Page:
Document Type


Publication Date

Fall 10-15-2014


Overview: Abstracting information from imaging reports is traditionally done by trained researchers who review the report text and record the presence or absence of key words or findings. The standard abstraction method is laborious, time-consuming, and expensive, and the alternative method, natural language processing (NLP), requires special expertise to implement and tailor the algorithm. A third, more recent, option is crowd-sourcing through Amazon mTurk, a marketplace where people can sign-up to work on human intelligence tasks (HITs).

This webinar reviewed three approaches for abstracting data from imaging reports based on the experiences of the Back pain Outcomes using Longitudinal Data (BOLD) Project. The webinar also discussed strategies for working with and evaluating the effectiveness of abstraction conducted by trained researchers and individuals in the Amazon mTurk marketplace.

The BOLD Project established a cohort of 5,239 senior patients with back pain recruited from primary care settings in health systems that are part of the HMO Research Network. The BOLD-Extension of Research (BOLDER) Project provided for 18 month extension of the project. Several projects that are part of BOLDER require collecting not only quantitative variables, such as counts of particular CPT codes, but also information buried in text fields such as radiology reports. BOLDER will yield approximately 6,400 text-based spine imaging reports.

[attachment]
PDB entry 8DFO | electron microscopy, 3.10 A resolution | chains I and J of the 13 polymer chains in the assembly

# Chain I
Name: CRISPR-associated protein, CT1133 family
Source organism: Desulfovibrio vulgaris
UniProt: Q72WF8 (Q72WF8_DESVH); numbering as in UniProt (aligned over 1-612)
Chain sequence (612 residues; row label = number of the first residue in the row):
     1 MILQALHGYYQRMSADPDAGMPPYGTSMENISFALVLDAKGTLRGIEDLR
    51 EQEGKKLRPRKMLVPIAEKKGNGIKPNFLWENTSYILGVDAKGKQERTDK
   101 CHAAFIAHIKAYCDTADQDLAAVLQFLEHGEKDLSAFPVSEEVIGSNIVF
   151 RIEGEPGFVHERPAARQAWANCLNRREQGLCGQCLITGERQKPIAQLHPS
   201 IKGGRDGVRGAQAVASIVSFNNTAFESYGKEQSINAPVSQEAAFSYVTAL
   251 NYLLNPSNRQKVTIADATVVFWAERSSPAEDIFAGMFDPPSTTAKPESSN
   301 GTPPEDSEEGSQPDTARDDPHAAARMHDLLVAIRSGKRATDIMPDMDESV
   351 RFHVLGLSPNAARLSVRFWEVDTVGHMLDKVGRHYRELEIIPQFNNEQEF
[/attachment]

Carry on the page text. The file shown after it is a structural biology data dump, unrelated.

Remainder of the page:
Learning Objectives: At the conclusion of the session, participants were able to:

  • Review the BOLD/BOLDER registry
  • Review the approaches for abstracting data from imaging reports
  • Describe the accuracy, cost, and time of Amazon mTurk and NLP compared with the trained researcher abstract.

Course Level: 101 (Introductory)

Acknowledgement: This webinar is brought to you by AcademyHealth's EDM Forum, a cooperative agreement from the Agency for Healthcare Research and Quality, Grant #U18 HS022789-01. To learn more about the EDM Forum, please visit

Faculty: Janna Friedly, M.D., University of Washington (moderator); Bryan Comstock, M.S., University of Washington; and Jeffrey (Jerry) Jarvik, M.D., M.P.H., University of Washington

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Creative Commons Attribution-Noncommercial-No Derivative Works 3.0 License
This work is licensed under a Creative Commons Attribution-Noncommercial-No Derivative Works 3.0 License.